Video cameras provide type of security

Jesse Weisbeck

A thief who made off with $800 from the Blimpie Subs and Salads till last month picked the right victim. The store didn’t have electronic surveillance.
But things are about to change.
Paul Nelson, general manager of the sandwich shop in Stadium Village, will soon install a security camera to help avoid future thefts. It will add Blimpie to the growing list of area vendors trying to stymie crime with technology.
For small stores, like the ones surrounding the University, electronic surveillance systems usually consist of cameras, recording equipment and monitors.
For many, the high costs of installing the systems is worth the extra protection they provide against thefts like the Blimpie heist.
Costs for individual security cameras range anywhere from $250 to $700, while adding 24-hour recording can cost an extra $800 to $900. Television monitors range anywhere from $150 for black and white sets to $500 for color sets, making security installations an expensive investment.
Despite their high cost, security cameras have become an important crime-fighting tool. Countless thieves and robbers have been caught thanks to the pervasive eye in the sky.
In the University area, many shops monitor their stores with surveillance cameras.
Employees at Harvard Market East, a Stadium Village convenience store, use surveillance cameras both to prevent theft and catch criminals.
The store owner installed four new security cameras and an extra monitor last spring to combat losses after the store experienced a string of robberies. The store previously had only two surveillance cameras and one monitor.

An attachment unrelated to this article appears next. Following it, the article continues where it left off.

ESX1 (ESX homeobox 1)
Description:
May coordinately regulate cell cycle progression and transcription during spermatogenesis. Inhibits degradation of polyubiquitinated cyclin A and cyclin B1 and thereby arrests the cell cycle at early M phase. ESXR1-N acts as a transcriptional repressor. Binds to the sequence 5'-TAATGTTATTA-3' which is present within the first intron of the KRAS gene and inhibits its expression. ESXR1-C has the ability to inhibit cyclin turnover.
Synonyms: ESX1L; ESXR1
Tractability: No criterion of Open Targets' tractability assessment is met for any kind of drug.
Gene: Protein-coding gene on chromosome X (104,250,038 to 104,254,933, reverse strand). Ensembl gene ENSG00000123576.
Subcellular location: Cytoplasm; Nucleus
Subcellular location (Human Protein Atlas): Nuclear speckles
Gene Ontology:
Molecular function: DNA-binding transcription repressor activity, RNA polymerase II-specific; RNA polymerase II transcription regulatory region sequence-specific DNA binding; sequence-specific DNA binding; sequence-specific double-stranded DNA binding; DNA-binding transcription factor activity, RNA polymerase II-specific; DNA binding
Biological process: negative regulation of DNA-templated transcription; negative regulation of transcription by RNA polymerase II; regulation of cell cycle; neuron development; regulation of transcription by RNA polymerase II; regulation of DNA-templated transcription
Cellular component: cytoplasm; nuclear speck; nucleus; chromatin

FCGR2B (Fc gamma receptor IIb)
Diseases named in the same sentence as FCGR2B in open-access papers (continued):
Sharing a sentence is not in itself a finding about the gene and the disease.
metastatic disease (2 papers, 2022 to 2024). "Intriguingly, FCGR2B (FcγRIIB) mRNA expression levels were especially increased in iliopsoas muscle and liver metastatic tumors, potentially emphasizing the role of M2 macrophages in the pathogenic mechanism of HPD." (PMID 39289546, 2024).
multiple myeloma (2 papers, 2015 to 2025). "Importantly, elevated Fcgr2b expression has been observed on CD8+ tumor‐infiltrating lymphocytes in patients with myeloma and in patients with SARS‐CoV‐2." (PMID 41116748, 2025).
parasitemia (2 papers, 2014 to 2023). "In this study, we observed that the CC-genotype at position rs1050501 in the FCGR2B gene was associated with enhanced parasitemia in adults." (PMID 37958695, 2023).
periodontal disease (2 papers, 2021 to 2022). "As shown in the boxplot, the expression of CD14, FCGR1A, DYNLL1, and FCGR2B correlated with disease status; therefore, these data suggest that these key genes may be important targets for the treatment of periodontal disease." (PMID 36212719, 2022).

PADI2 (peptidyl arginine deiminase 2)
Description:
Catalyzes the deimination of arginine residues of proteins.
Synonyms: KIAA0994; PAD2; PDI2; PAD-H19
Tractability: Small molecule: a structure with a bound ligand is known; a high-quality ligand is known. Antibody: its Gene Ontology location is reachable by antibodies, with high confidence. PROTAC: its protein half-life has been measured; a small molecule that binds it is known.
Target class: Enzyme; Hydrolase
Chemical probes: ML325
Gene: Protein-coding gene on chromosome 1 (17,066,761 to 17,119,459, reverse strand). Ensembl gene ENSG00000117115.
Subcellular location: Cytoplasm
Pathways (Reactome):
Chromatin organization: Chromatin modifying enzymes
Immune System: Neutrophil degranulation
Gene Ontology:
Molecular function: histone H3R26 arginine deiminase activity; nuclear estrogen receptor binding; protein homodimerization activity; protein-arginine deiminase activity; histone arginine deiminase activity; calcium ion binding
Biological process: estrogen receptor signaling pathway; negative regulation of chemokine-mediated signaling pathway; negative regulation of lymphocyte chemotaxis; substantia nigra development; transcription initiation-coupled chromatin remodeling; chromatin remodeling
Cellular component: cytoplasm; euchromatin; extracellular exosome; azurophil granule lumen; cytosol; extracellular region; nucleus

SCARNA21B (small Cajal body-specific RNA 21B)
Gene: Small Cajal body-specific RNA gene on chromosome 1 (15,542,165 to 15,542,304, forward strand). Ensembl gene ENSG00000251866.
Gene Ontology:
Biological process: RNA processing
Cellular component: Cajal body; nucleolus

But while security cameras might save store owners money, they don’t necessarily provide employees with a sense of security.
Luke Heldt, who has worked at Harvard Market East for about two years, said while the cameras might help reduce crime they don’t make him feel any safer.
Bayou Coffee in Stadium Village monitors its register area with one camera. Employees agreed the cameras wouldn’t be much protection against a violent attack.
“We got a baseball bat in the corner, that makes me feel safe,” said Jason Misik, a Bayou Coffee employee.
While they might not make employees feel safer, some say the surveillance cameras are a strong criminal deterrent.
University Police Sgt. Joe May said cameras have been helpful in several different ways.
“Perpetrators who know the area is being videoed tend to not commit crimes,” May said.
In addition, May said University Police have intercepted crimes in progress with the help of security cameras.
Steve Frisk, Parking Services Cash and Security Supervisor at the University, oversees the security of 135 parking lots, which received new video surveillance about three years ago. Frisk said the alterations have greatly increased the University’s ability to monitor parking lots.
“The (University’s) idea behind installing cameras is the protection of individuals first and property secondly,” Frisk said.
University residence halls, however, are a different story.
Surveillance cameras have never been a regular part of resident hall security, said Ralph Rickgarn, executive assistant for Housing and Residential Life.
“We haven’t discussed the issue for years,” said Rickgarn, who has worked in resident hall affairs for 27 years. He added that in some isolated incidents video surveillance has been used in the residence halls.
Installing cameras in dormitories would be very costly because many points of access would need monitoring for camera surveillance to be effective, Rickgarn said.